Examples of immediate rewards might be:

– take another turn
– gain 1 follower to your supply
– place 1 follower onto the map
– move 2 followers on the map
– remove 1 follower from the map
– draw more cards
– place 1 follower onto the map for ever card you discard
– gain 1 follower to your supply AND draw 1 card
– etc

On-going Ability rewards might be:

– look at 2 tiles each turn and place 1
– place 2 tiles per turn
– increase your hand size
– increase your on-going ability sockets
– gain 1 follower to your supply each time you resolve a card
– gain 1 card each time you place a follower on the map
– gain 1 card each time you resolve a card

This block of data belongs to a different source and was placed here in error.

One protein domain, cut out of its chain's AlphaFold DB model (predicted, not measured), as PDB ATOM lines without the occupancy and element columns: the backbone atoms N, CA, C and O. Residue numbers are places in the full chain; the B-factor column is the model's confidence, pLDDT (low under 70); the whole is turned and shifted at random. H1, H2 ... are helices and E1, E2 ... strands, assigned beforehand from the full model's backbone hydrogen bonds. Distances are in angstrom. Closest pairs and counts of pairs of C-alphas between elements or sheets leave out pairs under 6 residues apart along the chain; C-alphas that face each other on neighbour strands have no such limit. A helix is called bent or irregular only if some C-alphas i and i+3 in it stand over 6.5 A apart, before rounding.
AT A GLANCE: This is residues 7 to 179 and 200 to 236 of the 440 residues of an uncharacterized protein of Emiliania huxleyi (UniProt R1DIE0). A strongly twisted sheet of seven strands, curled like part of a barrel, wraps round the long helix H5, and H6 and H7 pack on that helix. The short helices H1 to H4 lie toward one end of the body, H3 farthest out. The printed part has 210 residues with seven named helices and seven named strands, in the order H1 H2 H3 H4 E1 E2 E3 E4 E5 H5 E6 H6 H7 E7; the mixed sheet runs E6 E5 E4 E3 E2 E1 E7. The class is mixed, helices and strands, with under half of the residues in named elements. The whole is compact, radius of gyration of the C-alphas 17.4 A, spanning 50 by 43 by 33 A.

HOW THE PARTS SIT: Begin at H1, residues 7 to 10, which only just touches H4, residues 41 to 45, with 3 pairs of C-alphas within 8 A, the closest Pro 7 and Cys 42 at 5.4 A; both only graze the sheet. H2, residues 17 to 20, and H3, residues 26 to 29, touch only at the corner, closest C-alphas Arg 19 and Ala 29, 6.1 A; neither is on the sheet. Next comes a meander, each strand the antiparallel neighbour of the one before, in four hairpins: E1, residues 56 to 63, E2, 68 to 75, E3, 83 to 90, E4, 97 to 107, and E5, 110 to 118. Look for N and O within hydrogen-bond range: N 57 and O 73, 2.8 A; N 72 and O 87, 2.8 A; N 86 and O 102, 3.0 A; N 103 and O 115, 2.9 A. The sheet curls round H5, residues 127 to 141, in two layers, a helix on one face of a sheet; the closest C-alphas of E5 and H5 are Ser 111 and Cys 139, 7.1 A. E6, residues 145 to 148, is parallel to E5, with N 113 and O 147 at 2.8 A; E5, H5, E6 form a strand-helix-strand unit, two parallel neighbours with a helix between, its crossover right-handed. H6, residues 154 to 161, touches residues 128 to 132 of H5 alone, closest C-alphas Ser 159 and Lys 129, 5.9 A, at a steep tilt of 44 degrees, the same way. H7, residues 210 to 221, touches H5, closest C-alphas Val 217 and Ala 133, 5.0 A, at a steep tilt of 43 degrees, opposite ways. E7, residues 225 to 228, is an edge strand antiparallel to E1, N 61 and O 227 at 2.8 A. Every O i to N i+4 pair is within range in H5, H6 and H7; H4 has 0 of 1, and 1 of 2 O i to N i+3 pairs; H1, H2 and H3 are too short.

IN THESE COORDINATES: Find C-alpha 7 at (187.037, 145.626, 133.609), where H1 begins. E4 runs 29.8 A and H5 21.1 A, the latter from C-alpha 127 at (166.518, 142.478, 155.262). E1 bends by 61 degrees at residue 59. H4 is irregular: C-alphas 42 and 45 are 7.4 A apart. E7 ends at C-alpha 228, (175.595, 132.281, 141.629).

– move a follower each time you resolve a card
– place a follower each time you complete a forest
– reduce the resolution barrier of a forest card by 1
– etc.

So the actions you can take with followers are limited by your ability to resolve quest cards*, or by the cards you chose to socket in for their on-going ability, or by your unique god powers. With the right tile placements and on-going actions, you should be able to trigger a nice set of combos.

Place tile > resolve a card > gain a follower reward > your on-going ability moves a meeple that resolves another card > place a meeple reward > draw 2 tiles.

These combo chains are very close to the heart of what I imagine to be “satisfying gameplay” for this game. As the game goes on, your turns start simple and grow in complexity as your power grows.

[Verbose Aside…]

I sat on this post for a few days mulling over what I’ve written so far. Here are some concerns I have that won’t be resolved until we start testing things on the table.